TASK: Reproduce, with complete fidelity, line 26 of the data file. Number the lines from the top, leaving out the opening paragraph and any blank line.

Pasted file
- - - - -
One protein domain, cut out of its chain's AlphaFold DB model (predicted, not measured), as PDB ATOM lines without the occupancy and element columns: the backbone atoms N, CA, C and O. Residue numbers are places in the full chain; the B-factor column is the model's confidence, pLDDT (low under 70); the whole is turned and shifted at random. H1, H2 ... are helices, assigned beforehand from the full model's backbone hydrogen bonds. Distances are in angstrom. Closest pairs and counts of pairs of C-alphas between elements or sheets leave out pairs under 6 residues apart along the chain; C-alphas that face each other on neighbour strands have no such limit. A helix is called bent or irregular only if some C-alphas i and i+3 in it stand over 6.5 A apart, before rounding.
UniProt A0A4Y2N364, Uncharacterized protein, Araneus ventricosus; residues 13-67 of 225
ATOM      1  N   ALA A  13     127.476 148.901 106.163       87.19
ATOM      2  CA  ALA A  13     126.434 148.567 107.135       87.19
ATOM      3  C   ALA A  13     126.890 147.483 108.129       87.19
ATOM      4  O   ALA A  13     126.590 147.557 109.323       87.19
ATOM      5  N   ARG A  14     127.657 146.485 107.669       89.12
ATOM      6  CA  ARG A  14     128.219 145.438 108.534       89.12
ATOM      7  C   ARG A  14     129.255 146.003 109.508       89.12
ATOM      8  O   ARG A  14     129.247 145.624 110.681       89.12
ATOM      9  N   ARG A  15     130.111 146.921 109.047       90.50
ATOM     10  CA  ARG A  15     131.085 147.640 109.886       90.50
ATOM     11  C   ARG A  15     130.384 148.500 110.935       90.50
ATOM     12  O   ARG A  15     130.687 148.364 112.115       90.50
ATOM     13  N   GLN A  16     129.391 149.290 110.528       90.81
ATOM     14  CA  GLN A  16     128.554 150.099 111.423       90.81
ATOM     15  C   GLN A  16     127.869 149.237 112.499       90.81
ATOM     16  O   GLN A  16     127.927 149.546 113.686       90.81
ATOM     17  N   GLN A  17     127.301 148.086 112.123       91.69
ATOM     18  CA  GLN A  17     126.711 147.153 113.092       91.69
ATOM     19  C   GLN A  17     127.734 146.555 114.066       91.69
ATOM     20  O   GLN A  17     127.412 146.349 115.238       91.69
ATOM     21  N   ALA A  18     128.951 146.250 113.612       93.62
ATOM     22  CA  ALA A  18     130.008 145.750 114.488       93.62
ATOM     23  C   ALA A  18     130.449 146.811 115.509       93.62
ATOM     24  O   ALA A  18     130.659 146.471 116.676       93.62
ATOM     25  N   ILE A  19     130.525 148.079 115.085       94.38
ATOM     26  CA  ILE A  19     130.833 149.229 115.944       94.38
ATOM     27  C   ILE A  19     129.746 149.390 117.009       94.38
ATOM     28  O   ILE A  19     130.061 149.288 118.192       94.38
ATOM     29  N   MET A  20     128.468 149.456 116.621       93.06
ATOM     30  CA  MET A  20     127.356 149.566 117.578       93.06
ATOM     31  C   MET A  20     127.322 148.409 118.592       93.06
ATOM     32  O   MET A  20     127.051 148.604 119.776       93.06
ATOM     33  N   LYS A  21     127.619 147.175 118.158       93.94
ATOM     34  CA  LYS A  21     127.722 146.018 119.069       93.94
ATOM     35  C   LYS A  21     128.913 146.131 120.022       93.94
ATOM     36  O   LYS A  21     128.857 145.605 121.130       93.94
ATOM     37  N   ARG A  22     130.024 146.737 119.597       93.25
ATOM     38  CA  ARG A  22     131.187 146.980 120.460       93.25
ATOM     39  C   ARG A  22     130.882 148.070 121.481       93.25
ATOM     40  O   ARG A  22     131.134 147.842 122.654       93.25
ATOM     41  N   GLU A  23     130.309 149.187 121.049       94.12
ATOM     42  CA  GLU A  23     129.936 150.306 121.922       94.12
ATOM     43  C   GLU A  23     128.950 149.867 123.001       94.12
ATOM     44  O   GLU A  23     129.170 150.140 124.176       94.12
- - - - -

ATOM     25  N   ILE A  19     130.525 148.079 115.085       94.38